HELP LINE: Seniors are not all the same

SOMETIMES, SOMETHING COMES along that reminds me that I have one of the best, if not one of the most lucrative, jobs in the time zone.

Actually, it wasn’t something. It was somebodies.

For reasons that are too mundane to waste your time relating, suffice it to say that I wound up having the opportunity to sit with and listen to about a dozen elders.

They ranged in age from a 70-something youngster to an effusive 101-year-old gal, who wore it well, with the majority in their 80s and 90s.

They had come to a place from all over the state, and had lived all over the country, and here’s what they all had in common: Nothing.

Well, OK, they all currently reside in a particular place, and they’re all old enough to know that they’re “old enough,” but beyond that, nothing.

See, it just drives me nuts (OK, an admittedly short drive) when people in my business (or any other business, for that matter) sit around and ruminate about “… what ‘seniors’ want” or what “seniors” might or might not do, or understand, or respond to, or devote their time to, etc.

As though “seniors” were recently spewed from the senior-making machine and, thus, share views, values, preferences, beliefs, habits, etc. Not likely.

This crowd was about as clone-like as … well, any other group of randomly selected adults. Not very.

They were all over the map with their politics, their religious beliefs, their social views, their families, their insurances, their incomes, their heritages and their customs.

Some were spry, some weren’t.

Some were svelte, some weren’t.

Some were talkative, while others were more … contemplative.

Some were activist, some weren’t.

I could go on, but I won’t.

In other words, I was sitting with a crowd of hardcore individuals who shared little other than an artificially imposed demographic accident, that being the simple fact that Medicare wasn’t news to anyone in the room.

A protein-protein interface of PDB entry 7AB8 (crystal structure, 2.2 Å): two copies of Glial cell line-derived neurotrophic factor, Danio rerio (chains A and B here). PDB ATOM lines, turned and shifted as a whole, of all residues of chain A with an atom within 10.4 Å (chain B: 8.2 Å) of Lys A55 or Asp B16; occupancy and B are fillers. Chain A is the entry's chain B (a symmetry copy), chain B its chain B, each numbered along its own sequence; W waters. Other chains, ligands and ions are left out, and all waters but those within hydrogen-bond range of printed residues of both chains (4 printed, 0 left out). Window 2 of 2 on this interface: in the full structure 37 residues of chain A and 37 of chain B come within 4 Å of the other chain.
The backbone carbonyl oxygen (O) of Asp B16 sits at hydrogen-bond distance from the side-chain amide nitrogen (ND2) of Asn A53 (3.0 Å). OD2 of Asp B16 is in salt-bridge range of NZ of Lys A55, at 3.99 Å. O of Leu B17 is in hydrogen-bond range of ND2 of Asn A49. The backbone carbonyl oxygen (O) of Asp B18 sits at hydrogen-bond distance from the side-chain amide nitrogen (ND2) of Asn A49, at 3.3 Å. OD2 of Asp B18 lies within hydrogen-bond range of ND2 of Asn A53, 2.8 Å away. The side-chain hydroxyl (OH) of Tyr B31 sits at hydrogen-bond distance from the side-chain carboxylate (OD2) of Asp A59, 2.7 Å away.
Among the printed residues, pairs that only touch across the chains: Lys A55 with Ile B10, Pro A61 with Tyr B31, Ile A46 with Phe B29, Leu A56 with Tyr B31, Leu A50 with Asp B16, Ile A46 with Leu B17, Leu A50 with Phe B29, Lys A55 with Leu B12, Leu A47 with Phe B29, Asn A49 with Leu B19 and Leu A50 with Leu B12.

Beyond that, forget it.

So, if I’d thought that I was going to learn about what seniors wanted, thought, or believed, I could forget about that, too. So, I did.

But here’s what I saw in that group of individuals in that place on that day: A staggering lack of fear.

When I asked them (because I did. You had to be there), “Are you afraid of dying?” some laughed out loud, some just smiled and the rest just shook their heads.

No, not that crowd. Not a one.

Different people said different things about that, but it all came down to an acceptance of what is.

Or what will be, someday.

But apparently not that day, because everyone there was alive.

It was as though they were past fear, and had moved on to an acceptance of life, that seemed to have lightened their loads, because they all laughed. A lot.

And while it was evident that some folks passionately disagreed with some other folks’ political and social views, there was an acceptance of that, too — and of those folks.

It wasn’t personalized or polarized into an us-versus-them situation.

It was always we. Acceptance.

Acceptance of their past tragedies, and there had been many.

Acceptance of lost loves, lost spouses, lost jobs and lost homes.

Acceptance of where (and who) family was … or wasn’t.

Acceptance of medical and physical realities, and whatever abilities might have been paid as the price of remaining alive.

Of getting past the fear and past the need to judge to acceptance.

They laughed. A lot.

They kidded one another, themselves and me.

And they generally seemed to think that life was pretty good. Not perfect, but pretty darned good.

Beyond that, forget about it.

Usually, when I’m in situations like that, people ask questions, and because I’m in the question-answering business, I make every reasonable attempt to answer.

This wasn’t a crowd who had a lot of questions.

Eventually it dawned on even me that they were in the same business I am: question-answering, if I had sense enough to ask.

So I did, which is what reminds me that I have one of the best jobs in the time zone.

Here I was, sitting in the middle of this incredible natural resource, and I’m going to answer questions for them? Not likely.

There was one other thing that I stole from that crowd: A deafening, and absolutely unspoken, definition of maturity.

Alas, I’ll have to tell my colleagues that I still have no idea what seniors want, but I can darn sure tell you what I want to be when I grow up.


Mark Harvey is director of Clallam/Jefferson Senior Information & Assistance, which operates through the Olympic Area Agency on Aging. He is also a member of the Community Advocates for Rural Elders partnership. He can be reached at 360-452-3221 (Port Angeles-Sequim), 360-385-2552 (Jefferson County) or 360-374-9496 (West End), or by emailing [email protected].

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